Issue



Bearing Life: A Future Package Cooling Challenge


07/01/2005







THERMAL DESIGN FOR COOLING MICROPROCESSOR PACKAGES

BY IOAN SAUCIUC, RAVI PRASHER, JE-YOUNG CHANG, RAVI MAHAJAN, AND CHRIS MIGLIACCIO

We all know that over the past decade, as silicon technology has continued to scale in accordance with Moore’s Law, thermal design for cooling microprocessor packages has become increasingly challenging.

The International Technology Roadmap for Semiconductors (ITRS) - 2004 Update, shown in Figure 1, forecasts that thermal design power (TDP) will rise linearly up to approximately 2009 to 2010, and remain approximately constant afterward. However, this data does not show if new cooling technologies are necessary for future packages. Due to die shrinkage and other complexities of the microprocessor design, there is a possibility of increased local power densities, commonly referred to as “hot spots.” Thermal cooling solutions for packages must ensure that the junction temperature of the processor (die temperature) does not exceed temperatures in the 90° to 110°C range, typically at the hot spots, to ensure device performance and reliability. It is critical to ensure that equal research focus on meeting both TDP and junction temperature (hot spot temperature) specifications.


Figure 1. ITRS Roadmap(s) and CPU historical data.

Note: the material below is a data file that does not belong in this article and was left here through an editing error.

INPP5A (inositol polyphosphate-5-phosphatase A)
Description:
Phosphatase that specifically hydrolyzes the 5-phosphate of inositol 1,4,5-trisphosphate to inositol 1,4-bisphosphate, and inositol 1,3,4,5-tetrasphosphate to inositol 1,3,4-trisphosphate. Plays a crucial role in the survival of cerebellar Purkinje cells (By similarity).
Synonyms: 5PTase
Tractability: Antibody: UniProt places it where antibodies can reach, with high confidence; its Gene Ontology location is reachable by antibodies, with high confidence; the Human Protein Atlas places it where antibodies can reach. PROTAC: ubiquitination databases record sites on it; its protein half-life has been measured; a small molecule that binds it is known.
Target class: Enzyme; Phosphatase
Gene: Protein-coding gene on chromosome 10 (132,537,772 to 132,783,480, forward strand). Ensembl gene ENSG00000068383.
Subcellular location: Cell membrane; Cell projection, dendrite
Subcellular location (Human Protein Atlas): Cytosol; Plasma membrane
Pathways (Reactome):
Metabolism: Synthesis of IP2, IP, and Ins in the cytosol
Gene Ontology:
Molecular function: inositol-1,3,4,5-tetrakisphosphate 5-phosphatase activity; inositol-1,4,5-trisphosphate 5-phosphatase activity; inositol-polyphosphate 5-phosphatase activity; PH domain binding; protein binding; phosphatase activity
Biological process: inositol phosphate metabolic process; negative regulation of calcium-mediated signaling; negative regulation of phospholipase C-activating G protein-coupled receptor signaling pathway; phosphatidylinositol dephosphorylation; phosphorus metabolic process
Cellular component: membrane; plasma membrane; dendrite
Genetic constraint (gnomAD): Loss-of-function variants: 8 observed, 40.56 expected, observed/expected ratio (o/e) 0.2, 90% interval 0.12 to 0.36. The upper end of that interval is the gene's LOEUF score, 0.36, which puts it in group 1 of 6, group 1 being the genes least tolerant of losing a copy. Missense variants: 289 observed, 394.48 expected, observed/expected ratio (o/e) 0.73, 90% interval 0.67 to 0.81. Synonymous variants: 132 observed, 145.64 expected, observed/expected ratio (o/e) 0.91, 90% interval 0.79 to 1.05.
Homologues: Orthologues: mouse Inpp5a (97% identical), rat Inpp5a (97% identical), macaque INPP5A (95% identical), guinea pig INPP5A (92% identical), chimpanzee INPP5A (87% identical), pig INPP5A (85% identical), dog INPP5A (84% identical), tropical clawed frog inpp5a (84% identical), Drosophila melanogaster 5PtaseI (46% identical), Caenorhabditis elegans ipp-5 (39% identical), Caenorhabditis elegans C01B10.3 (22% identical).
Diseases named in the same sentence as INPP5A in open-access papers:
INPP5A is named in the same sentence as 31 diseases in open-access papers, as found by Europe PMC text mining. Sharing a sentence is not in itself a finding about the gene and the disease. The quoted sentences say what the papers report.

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A majority of OEMs within the microelectronics industry would like to further extend the application of air-cooling technologies. However, it has already been shown that current air-cooling technologies present diminishing returns - making it strategically important for the microelectronics industry to establish the R&D focus for future non air-cooling technologies.2 For better understanding of the cooling capability for different thermal solutions used in CPU cooling, we will use Torresola et. al.’s proposed density factor (DF) definition as a significant metric for the package performance.3 This metric can be used to quantify the impact of non-uniform die heating on thermal management difficulty for a specific package. The advantage of this metric is its ability to provide a better “apples-to-apples” comparison of the effect of different power maps and die sizes on a specific package thermal management. Figure 2 shows the location of the temperature measurement for junction and case (lidded-type package).